The Turban

The following is quoted verbatim from a story by Jonathan Pearlman in The Telegraph:

A 22-year-old Sikh man in New Zealand has been hailed as a hero after putting his religious beliefs aside and removing his turban to help cradle the bleeding head of a 5-year-old boy hit by a car.

Harman Singh, 22, was at his home in Auckland when he heard the sound of an accident on the street and rushed out to find Daejon Pahia, 6, lying by the roadside after being struck by a four-wheel-drive vehicle.

Mr Singh has been strongly praised by the Sikh community

He immediately removed his turban and lay it under the boy’s head – an action which the boy’s mother said helped to save her son’s life.

“I saw a child down on the ground and a lady was holding him,” Mr Singh told The New Zealand Herald.

“His head was bleeding, so I unveiled my turban and put it under his head … I wasn’t thinking about the turban. I was thinking about the accident and I just thought, ‘He needs something on his head because he’s bleeding.'”

Mr Singh has been strongly praised by the Sikh community but modestly insisted that “anyone else would have done the same as me”.

Gagan Dhillon, a Sikh passer-by who also assisted, said he saw Mr Singh without a head covering and “thought ‘that’s strange’”.

“But then I saw one hand was underneath the boy’s head supporting it and his siropao [turban] was stopping the bleeding,” he said.

“But being a Sikh myself, I know what type of respect the turban has. People just don’t take it off – people die over it … He didn’t care that his head was uncovered in public. He just wanted to help this little boy.”

Sikh leaders said Mr Singh’s decision to remove the turban in public was a rare and significant act but was consistent with their faith and its emphasis on kindness and humanity.

This true story of a Sikh man helping a stranger in need hits us with all the force of a good parable. It calls to mind the priest and the Levite in Jesus’ parable of the Good Samaritan, who are unwilling to help the man bleeding by the side of the road because of their purity codes. It also calls to mind The story of Jesus healing on the Sabbath. When confronted about his disregard for the religious prohibition against work on the Sabbath, Jesus asks, “Which is lawful on the Sabbath: to do good or to do evil, to save life or to kill?” In other words, Jesus knew that his inaction would profane his religious principles far more than action. Harman Singh saw a little boy in need and was willing to put compassion above prohibition. We would all do well to follow his Christ-like example.

Whoever has ears to hear, let them hear…

There is nothing to be afraid of…

Solomon Rosenberg tells this story from his time in a Nazi concentration camp during World War II. He, his wife, his two sons, and his mother were all arrested and relocated to a labor camp. The rules were simple: As long as you can do your work, you are permitted to live. When you become too weak to do your work, then you will be exterminated. The conditions were harsh and inhumane. The prisoners were given little to eat and the weak among them would begin to waste away until the inevitable day they could no longer work and they were taken to the gas chambers.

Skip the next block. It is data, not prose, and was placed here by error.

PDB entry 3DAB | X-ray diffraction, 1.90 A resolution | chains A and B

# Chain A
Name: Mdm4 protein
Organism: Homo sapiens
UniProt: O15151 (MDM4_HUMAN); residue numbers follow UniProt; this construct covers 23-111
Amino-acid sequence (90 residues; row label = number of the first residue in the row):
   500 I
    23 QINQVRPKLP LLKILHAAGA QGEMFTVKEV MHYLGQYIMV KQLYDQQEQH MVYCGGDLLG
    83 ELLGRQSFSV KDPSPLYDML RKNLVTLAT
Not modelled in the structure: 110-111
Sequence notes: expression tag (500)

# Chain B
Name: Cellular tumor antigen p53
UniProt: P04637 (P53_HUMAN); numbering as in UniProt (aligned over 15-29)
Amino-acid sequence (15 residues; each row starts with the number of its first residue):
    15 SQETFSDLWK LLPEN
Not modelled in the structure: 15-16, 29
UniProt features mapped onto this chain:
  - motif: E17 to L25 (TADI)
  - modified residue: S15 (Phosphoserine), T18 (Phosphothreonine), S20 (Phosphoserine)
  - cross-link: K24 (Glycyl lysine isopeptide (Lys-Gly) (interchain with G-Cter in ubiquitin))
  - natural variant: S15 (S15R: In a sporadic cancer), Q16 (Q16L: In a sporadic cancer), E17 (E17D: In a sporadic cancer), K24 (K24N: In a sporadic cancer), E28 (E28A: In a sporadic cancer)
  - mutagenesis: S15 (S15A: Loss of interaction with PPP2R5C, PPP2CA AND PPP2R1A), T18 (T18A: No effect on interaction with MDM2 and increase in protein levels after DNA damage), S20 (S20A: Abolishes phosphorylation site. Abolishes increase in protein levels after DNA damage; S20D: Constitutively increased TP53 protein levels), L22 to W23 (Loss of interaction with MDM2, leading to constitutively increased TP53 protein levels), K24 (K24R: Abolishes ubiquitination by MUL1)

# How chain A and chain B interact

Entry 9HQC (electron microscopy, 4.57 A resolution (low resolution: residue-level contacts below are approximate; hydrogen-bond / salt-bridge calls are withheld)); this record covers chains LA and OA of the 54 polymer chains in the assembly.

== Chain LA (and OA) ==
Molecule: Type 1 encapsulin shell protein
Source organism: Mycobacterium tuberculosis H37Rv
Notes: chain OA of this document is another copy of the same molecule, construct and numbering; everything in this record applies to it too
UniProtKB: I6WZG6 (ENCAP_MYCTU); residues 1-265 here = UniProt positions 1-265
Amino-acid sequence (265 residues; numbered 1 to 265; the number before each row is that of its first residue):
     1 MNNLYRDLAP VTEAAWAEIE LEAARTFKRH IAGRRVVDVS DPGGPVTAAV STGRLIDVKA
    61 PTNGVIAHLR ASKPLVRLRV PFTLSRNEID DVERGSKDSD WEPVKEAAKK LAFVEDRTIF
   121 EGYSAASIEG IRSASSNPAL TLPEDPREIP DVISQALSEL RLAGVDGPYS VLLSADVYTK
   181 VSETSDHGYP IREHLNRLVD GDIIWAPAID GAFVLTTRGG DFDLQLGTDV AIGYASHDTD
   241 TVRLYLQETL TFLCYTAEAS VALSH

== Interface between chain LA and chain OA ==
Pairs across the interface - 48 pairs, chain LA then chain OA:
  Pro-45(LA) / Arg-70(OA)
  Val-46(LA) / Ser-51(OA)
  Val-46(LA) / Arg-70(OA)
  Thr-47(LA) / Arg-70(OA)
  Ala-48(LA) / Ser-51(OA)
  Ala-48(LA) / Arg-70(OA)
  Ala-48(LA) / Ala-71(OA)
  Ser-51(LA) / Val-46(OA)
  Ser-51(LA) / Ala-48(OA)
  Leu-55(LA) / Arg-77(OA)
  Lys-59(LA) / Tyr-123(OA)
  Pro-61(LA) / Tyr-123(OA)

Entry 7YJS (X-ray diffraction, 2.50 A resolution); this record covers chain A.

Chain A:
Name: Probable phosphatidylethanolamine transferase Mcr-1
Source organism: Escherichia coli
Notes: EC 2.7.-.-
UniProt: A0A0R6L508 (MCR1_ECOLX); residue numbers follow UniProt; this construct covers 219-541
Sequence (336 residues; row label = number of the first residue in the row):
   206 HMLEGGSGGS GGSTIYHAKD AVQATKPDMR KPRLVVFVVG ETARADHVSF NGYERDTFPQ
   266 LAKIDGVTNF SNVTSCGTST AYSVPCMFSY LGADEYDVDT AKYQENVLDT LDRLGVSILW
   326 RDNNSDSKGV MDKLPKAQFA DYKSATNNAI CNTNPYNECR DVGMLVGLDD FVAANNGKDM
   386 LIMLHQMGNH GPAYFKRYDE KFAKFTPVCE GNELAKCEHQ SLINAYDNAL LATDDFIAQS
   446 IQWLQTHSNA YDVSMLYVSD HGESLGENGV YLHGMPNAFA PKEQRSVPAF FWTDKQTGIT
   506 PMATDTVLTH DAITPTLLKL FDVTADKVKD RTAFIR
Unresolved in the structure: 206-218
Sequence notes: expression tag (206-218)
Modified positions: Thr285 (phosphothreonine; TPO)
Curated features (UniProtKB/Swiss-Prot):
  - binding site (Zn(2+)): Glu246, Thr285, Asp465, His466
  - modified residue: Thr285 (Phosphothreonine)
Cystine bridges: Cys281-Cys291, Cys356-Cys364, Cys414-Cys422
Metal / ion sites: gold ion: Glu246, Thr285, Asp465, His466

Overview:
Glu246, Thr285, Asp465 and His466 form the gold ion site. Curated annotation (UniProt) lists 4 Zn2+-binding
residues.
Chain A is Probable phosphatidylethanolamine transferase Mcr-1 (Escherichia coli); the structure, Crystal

Rosenberg watched his mother and father being marched off to their deaths when they became too weak. He knew that his youngest son, David, would be next because David had always been a frail child. Every evening when Rosenberg came back into the barracks after his hours of labor, he would search for the faces of his family. When he found them, they would huddle together, embrace one another, and thank God for another day of life. But each day, David looked just a little bit more frail and Solomon always feared the next day would be the day he was taken away.

One day Rosenberg came back and couldn’t find his family. He stormed through the barracks in a panic until he finally discovered his oldest son, Joshua, in a corner, huddled, weeping. He said, “Josh, tell me it’s not true.” Joshua turned and said, “It is true, Poppa. Today David was not strong enough to do his work, so they came for him.”

“But where is your mother?” asked Mr. Rosenberg, “She is still strong enough to work!”

“Oh Poppa,” he exclaimed. “When they came for David, he was afraid and he was crying. Momma said, ‘There is nothing to be afraid of, David,’ and she pulled him close and held him. Then she took his hand and went with him so he wouldn’t have to be alone.”

This true story from one of the most horrific times in history is a powerful parable about the meaning of compassion. Compassion, literally translated, means “to suffer with”. This portrait of a mother’s willingness to suffer with her son, on this Good Friday, can’t help but remind me of God’s willingness to suffer with humanity. Jesus was not exempted from the ugly side of humanity. He saw, first hand, what barbarity unthinking mobs were capable of. He saw, first hand, what cruelty an oppressive state could perpetrate against those they saw as less than human. He knew forced labor and the dread of death. And he felt the pain of a man losing everything, resorting to a little bit of psalm he learned as a child to express what he alone could not express: “My God, My God, why have you forsaken me?” He did it all so we wouldn’t have to be alone.

Whoever has ears to hear, let them hear…